“Great idea!” I agreed. “Each of us should take a different scooter. Look for a female driver. There aren’t many of them.”
The drivers liked that suggestion because it meant three of them were going to get hired instead of only one. Before long, three scooters left the Hotel Nacional, going in different directions. I sent my driver in the direction of Pan.Com, where Felicita had taken me the first day. I saw many yellow scooters, but none had female drivers. As I had realized on my previous trip, the scooters were great for getting in and out of tight spaces. It looked like as many locals were using the scooters to navigate around the snarled traffic as tourists. In fact, we saw few tourists. I certainly understood. This was not the time to be vacationing in Cuba.
I made sure the driver understood I wanted to get close enough to any other Coco Taxi scooters we came across so I could see the driver. It was like the clichéd “Follow that cab!” scene in an old movie. We drove for three hours before returning to the hotel. I knew there was no point continuing after dark. I wouldn’t be able to tell anything about the other drivers, and I remembered Felicita didn’t like to work after dark because of her long trip home. Brian and Stacy seemed to come to the same conclusion as they returned shortly after I did. I looked hopefully at each of them as they approached, but my heart sank as each sadly shook their head. I thanked the three drivers and tipped them well. We walked back to the hotel to have dinner.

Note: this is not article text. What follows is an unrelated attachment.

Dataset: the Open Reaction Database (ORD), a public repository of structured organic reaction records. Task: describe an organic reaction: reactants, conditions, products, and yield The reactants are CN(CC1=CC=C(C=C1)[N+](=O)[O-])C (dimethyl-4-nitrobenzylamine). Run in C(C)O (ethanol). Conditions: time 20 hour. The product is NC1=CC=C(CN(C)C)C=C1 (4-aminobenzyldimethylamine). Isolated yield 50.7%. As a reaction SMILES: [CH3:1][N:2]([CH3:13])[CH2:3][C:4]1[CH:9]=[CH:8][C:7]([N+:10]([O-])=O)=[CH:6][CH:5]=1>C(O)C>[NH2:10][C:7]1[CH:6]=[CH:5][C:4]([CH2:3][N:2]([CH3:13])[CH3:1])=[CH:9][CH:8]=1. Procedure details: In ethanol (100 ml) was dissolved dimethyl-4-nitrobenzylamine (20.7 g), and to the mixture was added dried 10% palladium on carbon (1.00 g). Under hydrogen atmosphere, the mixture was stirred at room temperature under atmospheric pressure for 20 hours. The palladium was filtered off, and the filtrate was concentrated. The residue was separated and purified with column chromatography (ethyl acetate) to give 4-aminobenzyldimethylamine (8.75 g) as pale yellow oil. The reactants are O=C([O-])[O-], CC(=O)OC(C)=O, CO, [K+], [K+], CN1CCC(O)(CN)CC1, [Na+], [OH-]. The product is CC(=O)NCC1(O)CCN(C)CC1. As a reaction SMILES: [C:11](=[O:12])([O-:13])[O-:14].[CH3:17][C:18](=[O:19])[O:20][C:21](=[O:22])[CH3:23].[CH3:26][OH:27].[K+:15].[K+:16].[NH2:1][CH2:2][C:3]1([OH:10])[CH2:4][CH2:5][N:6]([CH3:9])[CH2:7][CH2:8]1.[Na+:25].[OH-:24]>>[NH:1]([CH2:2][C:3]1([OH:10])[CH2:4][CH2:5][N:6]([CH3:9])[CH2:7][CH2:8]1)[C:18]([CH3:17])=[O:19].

“When does Gustavo arrive?” Brian asked as we entered the building.
“Friday afternoon. He’s taking the same flight we did. He couldn’t leave until then. Something about a family matter,” I answered.
“Can’t say I blame him,” Stacy said.
“I agree. I told him to take all the time he needed. I knew we wouldn’t need him for a few days at least. He said he’d be ready to come over on Friday. He’ll check into the hotel and wait for us here.”
With that thought in mind, I stopped at the desk and explained that Gustavo would be checking in. I requested that he be given a room near ours when he did. The room across the hall from mine was available and would be held for him. I thanked the clerk and turned to the others.